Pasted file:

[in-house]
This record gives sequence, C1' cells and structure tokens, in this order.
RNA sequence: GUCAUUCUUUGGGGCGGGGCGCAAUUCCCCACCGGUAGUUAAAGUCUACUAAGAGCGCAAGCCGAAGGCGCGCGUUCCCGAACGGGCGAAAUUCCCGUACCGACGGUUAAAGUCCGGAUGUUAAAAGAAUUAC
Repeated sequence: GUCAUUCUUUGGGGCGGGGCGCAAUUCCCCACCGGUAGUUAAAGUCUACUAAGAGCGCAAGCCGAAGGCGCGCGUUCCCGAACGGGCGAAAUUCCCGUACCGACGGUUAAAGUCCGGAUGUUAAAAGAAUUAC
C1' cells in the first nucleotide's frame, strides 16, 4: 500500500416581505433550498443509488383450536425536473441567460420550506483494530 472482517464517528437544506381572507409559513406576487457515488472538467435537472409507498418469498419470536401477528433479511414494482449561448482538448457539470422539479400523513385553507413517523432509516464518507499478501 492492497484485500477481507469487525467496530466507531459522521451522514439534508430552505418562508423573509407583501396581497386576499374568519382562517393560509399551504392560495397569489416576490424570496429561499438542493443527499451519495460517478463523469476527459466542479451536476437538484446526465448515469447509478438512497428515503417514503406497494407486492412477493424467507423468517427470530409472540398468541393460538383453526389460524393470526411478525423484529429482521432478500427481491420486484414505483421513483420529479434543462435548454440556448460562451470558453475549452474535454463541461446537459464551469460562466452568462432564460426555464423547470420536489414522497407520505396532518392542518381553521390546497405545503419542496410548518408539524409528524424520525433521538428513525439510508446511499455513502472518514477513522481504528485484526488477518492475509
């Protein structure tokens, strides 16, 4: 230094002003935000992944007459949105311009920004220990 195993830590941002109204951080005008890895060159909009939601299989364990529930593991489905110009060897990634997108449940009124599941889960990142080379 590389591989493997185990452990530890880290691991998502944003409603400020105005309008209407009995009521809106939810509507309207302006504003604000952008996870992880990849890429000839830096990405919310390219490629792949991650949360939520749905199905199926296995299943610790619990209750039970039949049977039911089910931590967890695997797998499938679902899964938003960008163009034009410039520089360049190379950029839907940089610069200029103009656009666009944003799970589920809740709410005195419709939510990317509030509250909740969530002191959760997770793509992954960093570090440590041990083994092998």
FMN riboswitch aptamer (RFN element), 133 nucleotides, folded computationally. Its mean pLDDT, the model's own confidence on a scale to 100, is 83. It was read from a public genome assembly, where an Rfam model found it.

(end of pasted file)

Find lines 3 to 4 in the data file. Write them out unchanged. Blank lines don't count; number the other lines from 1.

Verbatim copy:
RNA sequence: GUCAUUCUUUGGGGCGGGGCGCAAUUCCCCACCGGUAGUUAAAGUCUACUAAGAGCGCAAGCCGAAGGCGCGCGUUCCCGAACGGGCGAAAUUCCCGUACCGACGGUUAAAGUCCGGAUGUUAAAAGAAUUAC
Repeated sequence: GUCAUUCUUUGGGGCGGGGCGCAAUUCCCCACCGGUAGUUAAAGUCUACUAAGAGCGCAAGCCGAAGGCGCGCGUUCCCGAACGGGCGAAAUUCCCGUACCGACGGUUAAAGUCCGGAUGUUAAAAGAAUUAC